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The aetiology of amoebic gill disease (AGD) and aspects of the host immune response to infection

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Young, ND (2009) The aetiology of amoebic gill disease (AGD) and aspects of the host immune response to infection. PhD thesis, University of Tasmania.

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Abstract

Amoebic gill disease (AGD) is an ectoparasitic condition of some marine fish. Atlantic salmon are highly susceptible to AGD and the cost of mitigation is a significant financial burden for the aquaculture industry, particularly in Tasmania, Australia. Despite a considerable research effort over the past 20 years, two fundamental questions remain unanswered: 1. Which species of amoeba causes AGD? Two species of amoebae, Neoparamoeba pemaquidensis and Neoparamoeba branchiphila have been isolated from the gills of AGD-affected fish. Based on morphology alone, either species may be associated with AGD yet all attempts to experimentally induce AGD with cultured strains of either species have been unsuccessful. 2. Why are Atlantic salmon highly susceptible to AGD and is this susceptibility linked to aberrant innate and adaptive immune responses? In this thesis, the aetiology of AGD was resolved by identifying and characterising a new species of amoeba, Neoparamoeba perurans and demonstrating that this species is the only known aetiological agent of AGD globally. In so doing, the phylogeny of Neoparamoeba was resolved and the strict co-evolution of Neoparamoeba species with their endosymbiont, Perkinsela amoebae-like organism was confirmed as a defining characteristic amongst all members of the Neoparamoeba. Following this, the mechanisms that underpin the susceptibility of Atlantic salmon to AGD were assessed. Global gene expression profiling the gills of AGD-affected fish revealed that transcripts associated with the immune response were almost universally down-regulated in AGD-lesions specifically. In AGD-affected tissue, significant, coordinated down-regulation of the major histocompatibility complex class I (MHC I), and possibly the MHC II pathway-related genes occurred during the later stages of infection and appeared to be mediated by down-regulation of interferon-regulatory factor (IRF)-1, independent of interferon-á, interferon-y (IFN- ã) and IRF-2 expression. Stimulating AGD-lesions ex vivo with recombinant IFN-y failed to restore the expression of IRF-1 and the MHC I receptor molecule, thus confirming earlier observations that the MHC I antigen presentation pathway appears to be modulated independently of IFN-y in AGD lesions. Within the AGD lesion microenvironment, suppression of the MHC I and possibly the MHC II pathways may inhibit the development of acquired immunity and could explain the unusually high susceptibility of Atlantic salmon to AGD. Whilst the data are preliminary, the immunologically unresponsiveness of the AGD lesion microenvironment is possibly linked with a disruption in the NF-kB signalling pathway which may permit N. perurans to evade the host immune response. Finally it is proposed that an understanding of the mechanisms of localised immunosuppression will be particularly important for the development of new treatments for AGD since systemic immunostimulation may be ineffective without simultaneous disruption of the immune privilege-like microenvironment within AGD lesions.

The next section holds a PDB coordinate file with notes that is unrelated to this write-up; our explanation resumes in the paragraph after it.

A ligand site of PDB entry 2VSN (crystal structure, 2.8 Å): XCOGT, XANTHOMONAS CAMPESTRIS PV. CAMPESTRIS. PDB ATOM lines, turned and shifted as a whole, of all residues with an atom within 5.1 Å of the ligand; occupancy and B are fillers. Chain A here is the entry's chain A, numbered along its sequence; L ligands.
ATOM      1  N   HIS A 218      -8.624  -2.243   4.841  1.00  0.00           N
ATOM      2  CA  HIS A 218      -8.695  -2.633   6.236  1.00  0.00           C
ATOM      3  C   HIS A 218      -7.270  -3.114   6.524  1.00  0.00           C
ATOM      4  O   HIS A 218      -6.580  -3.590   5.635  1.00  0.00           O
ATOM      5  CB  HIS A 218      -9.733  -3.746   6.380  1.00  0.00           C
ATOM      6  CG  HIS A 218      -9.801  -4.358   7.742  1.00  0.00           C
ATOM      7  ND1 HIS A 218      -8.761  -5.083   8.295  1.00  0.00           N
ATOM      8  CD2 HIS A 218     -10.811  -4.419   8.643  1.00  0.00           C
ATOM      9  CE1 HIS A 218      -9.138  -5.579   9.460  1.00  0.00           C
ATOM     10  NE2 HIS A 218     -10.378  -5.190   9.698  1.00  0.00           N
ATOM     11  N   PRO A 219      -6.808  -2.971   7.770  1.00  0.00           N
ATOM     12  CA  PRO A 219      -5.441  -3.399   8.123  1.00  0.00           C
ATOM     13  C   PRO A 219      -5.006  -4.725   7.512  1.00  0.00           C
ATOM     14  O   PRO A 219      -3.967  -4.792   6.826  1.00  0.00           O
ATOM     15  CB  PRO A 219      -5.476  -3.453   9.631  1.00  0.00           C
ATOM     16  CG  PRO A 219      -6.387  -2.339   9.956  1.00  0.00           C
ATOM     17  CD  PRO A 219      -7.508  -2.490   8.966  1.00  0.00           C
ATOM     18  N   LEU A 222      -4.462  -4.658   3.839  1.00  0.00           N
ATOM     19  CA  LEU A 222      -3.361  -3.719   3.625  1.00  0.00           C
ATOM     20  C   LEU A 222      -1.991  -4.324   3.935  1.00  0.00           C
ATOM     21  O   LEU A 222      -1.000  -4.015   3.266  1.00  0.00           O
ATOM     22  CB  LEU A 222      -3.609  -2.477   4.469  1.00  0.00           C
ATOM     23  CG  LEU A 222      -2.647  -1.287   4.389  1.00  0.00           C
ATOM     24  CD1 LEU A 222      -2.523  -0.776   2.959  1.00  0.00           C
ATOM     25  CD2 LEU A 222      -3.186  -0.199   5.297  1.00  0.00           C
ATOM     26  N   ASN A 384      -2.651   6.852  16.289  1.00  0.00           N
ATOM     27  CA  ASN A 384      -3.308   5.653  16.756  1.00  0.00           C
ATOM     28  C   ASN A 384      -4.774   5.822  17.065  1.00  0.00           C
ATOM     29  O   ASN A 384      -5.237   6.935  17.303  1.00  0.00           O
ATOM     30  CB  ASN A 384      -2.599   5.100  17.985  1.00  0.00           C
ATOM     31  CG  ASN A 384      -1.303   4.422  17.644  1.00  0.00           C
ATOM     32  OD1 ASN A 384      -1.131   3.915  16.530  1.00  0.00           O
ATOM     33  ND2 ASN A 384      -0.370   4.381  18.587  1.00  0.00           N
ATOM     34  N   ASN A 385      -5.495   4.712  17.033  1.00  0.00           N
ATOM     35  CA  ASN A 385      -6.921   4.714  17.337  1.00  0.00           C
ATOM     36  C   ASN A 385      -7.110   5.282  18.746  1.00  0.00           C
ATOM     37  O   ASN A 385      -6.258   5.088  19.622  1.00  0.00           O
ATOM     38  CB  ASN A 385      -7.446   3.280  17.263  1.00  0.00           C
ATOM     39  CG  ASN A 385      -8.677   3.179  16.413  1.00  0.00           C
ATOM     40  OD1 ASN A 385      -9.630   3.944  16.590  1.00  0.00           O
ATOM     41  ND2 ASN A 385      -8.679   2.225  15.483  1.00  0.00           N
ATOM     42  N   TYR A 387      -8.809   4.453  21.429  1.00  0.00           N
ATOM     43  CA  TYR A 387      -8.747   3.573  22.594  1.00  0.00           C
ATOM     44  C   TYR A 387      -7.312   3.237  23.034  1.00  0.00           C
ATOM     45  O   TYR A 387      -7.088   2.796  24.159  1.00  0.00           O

Item Type: Thesis (PhD)
Additional Information: Copyright © the Author
Date Deposited: 22 Jul 2011 05:49
Last Modified: 11 Dec 2012 01:06
URI: http://eprints.utas.edu.au/id/eprint/11424
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